Phoenix’s Skyline and the Flight to Quality

JLL has made a habit out of releasing yearly skyline reports and each year they offered details on how the nation’s skyscrapers were doing in terms such as vacancy, asking rates and net absorption. However, in 2015, the firm has outdone itself by not only releasing the report digitally, but also releasing it in an eye-catching format.

Each year, JLL’s “Skyline” reports offer a snapshot of how the nation’s taller office buildings are faring. Phoenix landed 22 properties on the 2015 list, ranging in size from the 12-story Central Park Square to the 38-story Chase Tower.

To qualify for JLL’s yearly report, an office building must meet one or more of the following criteria: floor space greater than 190,000 square feet; completion or significant renovation since 1973; a downtown or midtown location; and a recognized tenant profile or architectural significance. JLL evaluates the properties in terms of vacancy, asking rates and net absorption.

Downtown Phoenix Skyline

Downtown Phoenix Skyline

“The flight to quality in earlier recovery years, coupled with an improving economy today, have led to significant supply constraints in the country’s highest-quality office buildings, and the rent gap has widened significantly,” said Julia Georgules, a vice president in JLL’s research unit, in a statement.

Yet JLL’s report also notes that not all skylines are equal in value, and that the flight to quality is more problematic in some markets than in others. In that sense, Phoenix is no exception.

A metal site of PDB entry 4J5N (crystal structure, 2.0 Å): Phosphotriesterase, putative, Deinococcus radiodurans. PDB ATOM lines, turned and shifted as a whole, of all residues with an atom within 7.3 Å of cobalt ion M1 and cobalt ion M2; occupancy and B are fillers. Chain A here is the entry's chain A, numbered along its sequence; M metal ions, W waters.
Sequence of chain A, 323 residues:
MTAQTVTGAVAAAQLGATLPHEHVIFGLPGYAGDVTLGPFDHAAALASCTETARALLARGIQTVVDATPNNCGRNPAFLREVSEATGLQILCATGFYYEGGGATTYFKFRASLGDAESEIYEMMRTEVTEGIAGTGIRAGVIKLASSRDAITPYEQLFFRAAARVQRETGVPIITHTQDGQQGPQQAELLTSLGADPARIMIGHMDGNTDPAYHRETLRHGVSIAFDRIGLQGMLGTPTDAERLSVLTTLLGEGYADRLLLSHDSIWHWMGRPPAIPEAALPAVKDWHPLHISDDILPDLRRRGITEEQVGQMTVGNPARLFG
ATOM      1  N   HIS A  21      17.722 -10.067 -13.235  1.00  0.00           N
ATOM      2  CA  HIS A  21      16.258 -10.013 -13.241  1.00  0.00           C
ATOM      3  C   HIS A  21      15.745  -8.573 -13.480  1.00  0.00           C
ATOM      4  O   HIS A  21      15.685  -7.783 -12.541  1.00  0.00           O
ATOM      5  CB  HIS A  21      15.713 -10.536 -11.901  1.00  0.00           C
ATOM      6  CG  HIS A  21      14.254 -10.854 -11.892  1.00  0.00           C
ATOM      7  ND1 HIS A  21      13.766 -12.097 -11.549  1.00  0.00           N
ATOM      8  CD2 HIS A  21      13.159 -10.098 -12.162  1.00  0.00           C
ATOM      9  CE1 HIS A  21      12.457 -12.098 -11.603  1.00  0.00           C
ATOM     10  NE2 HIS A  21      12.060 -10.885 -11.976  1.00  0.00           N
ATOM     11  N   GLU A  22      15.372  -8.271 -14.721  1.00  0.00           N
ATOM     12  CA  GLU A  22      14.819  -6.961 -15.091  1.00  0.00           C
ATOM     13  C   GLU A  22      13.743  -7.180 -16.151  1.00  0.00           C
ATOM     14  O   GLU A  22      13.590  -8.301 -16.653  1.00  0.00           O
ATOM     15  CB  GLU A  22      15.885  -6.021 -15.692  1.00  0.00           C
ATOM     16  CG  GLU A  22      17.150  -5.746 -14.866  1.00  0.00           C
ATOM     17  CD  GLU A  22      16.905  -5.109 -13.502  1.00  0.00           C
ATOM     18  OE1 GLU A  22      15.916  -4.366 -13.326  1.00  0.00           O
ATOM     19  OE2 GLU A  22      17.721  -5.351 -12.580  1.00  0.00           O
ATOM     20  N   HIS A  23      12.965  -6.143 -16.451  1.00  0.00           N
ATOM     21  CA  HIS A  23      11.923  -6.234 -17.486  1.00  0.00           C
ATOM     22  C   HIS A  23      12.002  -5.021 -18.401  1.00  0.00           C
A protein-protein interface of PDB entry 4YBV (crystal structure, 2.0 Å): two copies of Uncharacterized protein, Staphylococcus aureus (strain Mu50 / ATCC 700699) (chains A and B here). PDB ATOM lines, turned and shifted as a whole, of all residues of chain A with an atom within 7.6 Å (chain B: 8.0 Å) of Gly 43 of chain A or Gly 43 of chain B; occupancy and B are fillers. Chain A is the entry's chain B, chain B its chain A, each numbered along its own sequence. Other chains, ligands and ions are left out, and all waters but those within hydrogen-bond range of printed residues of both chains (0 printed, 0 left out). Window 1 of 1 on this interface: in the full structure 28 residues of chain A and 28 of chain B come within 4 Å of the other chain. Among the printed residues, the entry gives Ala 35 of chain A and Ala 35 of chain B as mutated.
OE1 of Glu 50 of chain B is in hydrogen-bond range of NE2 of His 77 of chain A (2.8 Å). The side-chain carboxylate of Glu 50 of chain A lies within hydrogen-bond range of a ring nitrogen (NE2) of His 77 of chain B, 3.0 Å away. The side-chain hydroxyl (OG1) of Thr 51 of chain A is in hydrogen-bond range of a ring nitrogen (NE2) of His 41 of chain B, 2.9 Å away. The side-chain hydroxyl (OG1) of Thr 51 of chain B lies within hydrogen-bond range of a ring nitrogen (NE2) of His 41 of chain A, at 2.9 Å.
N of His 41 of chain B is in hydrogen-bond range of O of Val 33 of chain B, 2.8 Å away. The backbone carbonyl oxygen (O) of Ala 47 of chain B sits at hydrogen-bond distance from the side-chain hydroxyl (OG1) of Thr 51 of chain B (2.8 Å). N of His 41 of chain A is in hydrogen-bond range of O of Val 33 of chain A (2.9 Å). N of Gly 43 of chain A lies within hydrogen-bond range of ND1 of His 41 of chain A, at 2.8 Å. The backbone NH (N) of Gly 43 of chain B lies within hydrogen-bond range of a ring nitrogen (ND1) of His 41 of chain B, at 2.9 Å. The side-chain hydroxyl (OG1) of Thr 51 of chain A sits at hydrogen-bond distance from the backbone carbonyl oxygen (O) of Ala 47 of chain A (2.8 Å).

According to the report, nationwide office vacancy for trophy properties is 10 percent, significantly tighter than the 15.1 percent vacancy for their non-trophy counterparts. In Phoenix, not only is the vacancy gap significantly smaller, but vacancy for trophy towers is higher. Coupled with the growing tendency among many tenants to favor unconventional spaces rather than trophy properties, it remains to be seen how Phoenix’s skyline will perform during the next few years.

“Tech users and other creative firms want unique space–they’re mostly indifferent to building quality as long as they are able to design attractive, creative environments for their employees,” commented JJ Shephard, a Managing Director with JLL’s agency leasing team in Seattle. “They have shown a preference in recent years for leasing lower-cost space in well-located historic buildings or converted warehouses because they can spend more on their space’s interior and less on rent. It allows them to create their own identity.”

Considering that Phoenix’s office market is on the rise, the question is not whether vacancies and asking rates will improve, but by how much. As of the second quarter, nine out the 22 towers identified by JLL have more than 100,000 square feet of vacant space.

Click here for more in-depth analysis of the nation’s skylines.

Image Courtesy of DPPed